Monthly Archives: May 2013

Resources page

I added a resources page to the blog to collect links to lecture notes, survey papers and books that cover in detail many of the topics that are mentioned here in the blog.  As of right now, it consists mostly of lecture notes from the courses at the 2011 and 2012 summer schools in Nantes and Budapest run by the European CAST network.  Feel free to post suggestions for other resources and we’ll add it to the list.

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Tightness and right-veering monodromies

Update: Andy Wand has posted a preprint of his proof on the arXiv.  Obviously, definitions and content there supercede what was originally written in this series of blog posts.

Update: (12 May 2014) Some minor technical details have been corrected (Thanks to Patrick Massot for pointing these out)

In this second post on the Legendrian surgery conjecture, I want to reinterpret the conjecture in terms of the Giroux correspondence and give an overview of Honda-Kazez-Matic’s criterion for tightness in terms of right-veering monodromies.

Giroux correspondence

The Legendrian surgery conjecture can be reinterpreted via the Giroux correspondence as a statement about the monodromy of an open book supporting a tight contact structure.

An open book decomposition of a 3-manifold M is a pair (B, \pi) of a link B \subset M and a fibration \pi: M \setminus B \rightarrow S^1, whose fibers are the interior of compact surface \Sigma with boundary B. Note that flowing once around the base S^1 gives a homeomorphism \phi: \Sigma \rightarrow \Sigma that is the identity near the boundary. So, we could instead define an abstract open book, which is a pair (\Sigma, \phi) of a compact surface with nonempty boundary and a monodromy map \phi. This defines a closed, oriented 3-manifold
M = \Sigma \times [0,1] / \Sigma \times \{0\} \cong \phi(\Sigma) \times \{1\} \cup \partial \Sigma \times D^2
with an obvious open book decomposition.

The same manifold admits many open book decompositions. For instance, take an abstract open book (\Sigma, \phi) and attach a 2-dimensional 1-handle to \Sigma any way you please. Now, choose any essential simple closed curve \gamma \subset \Sigma' = \Sigma \cup \text{1-handle} that intersects the cocore of the 1-handle exactly once. Then the abstract open books (\Sigma', D_{\gamma}^{\pm} \circ \phi) define the same 3-manifold as (\Sigma, \phi), where D_{\gamma} denotes performing a positive Dehn twist along \gamma. These are referred to as positive/negative stabilizations of the open book.

Undoing this procedure is called a destabilization. Let \alpha be an arc in \Sigma with boundary points in \partial \Sigma and suppose that \phi(\alpha), \alpha only intersect on the boundary. Let \gamma be the simple closed curve obtained by concatenating \alpha, \phi(\alpha). Then one of the mapping classes D_{\gamma}^{\pm} \circ \phi fixes \alpha up to isotopy and we can choose it to be the identity near \alpha. Thus,it restricts to a well-defined monodromy on the surface \Sigma' given by cutting \Sigma along \alpha and a new open book. Choosing \alpha to be the cocore of the 1-handle attached during a stabilization undoes that stabilization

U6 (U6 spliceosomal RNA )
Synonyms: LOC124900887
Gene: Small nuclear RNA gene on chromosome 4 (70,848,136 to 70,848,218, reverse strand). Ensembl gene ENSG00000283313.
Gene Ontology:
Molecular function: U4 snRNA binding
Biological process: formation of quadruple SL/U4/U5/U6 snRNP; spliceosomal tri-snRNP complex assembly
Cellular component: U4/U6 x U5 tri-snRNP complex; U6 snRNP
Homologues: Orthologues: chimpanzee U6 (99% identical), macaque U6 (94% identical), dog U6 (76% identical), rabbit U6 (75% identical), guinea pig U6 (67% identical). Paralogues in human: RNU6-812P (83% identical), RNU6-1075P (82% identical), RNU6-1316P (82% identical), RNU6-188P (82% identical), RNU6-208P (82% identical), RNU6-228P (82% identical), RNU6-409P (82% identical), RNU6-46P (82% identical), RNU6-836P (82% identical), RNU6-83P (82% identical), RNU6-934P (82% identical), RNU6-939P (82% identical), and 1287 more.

Proposition. All open book decompositions for M are related by a sequence of (de)stabilizations.

There is a deep connection between open books and contact structures. An open book for M supports a contact structure \xi if there is a contact form \alpha for \xi such that (1) B is a positively transverse knot, and (2) d \alpha is a positive area form on all of the pages \Sigma_{\theta} = \pi^{-1}(\theta).

Theorem (Thurston-Winkelnkemper) Every open book supports a unique contact structure.

[Edit: Uniqueness of the contact structure is due to Giroux]

However, contact structures are not supported by a unique open book. Positively (de)stablizing an open book decomposition gives a new OB decomposition supporting the same contact structure. Intuitively, this is because positive stabilizations are essentially given by connecting summing with (S^3, \xi_{std}), endowed with some nontrivial open book.

That this is move is enough to classify supporting open books is due to Giroux and the following relationship is called the Giroux correspondence.

Theorem (Giroux) There is a 1-1 correspondence between (abstract) open book decompositions of a closed, oriented 3-manifold M, up to positive (de)stabilization and contact structures on M, up to isotopy isomorphism.

This relies on two facts: (1) every contact structure is supported by some OB decomposition, and (2) all supporting open book decompositions for the same contact structure are related by positive (de)stabilizations.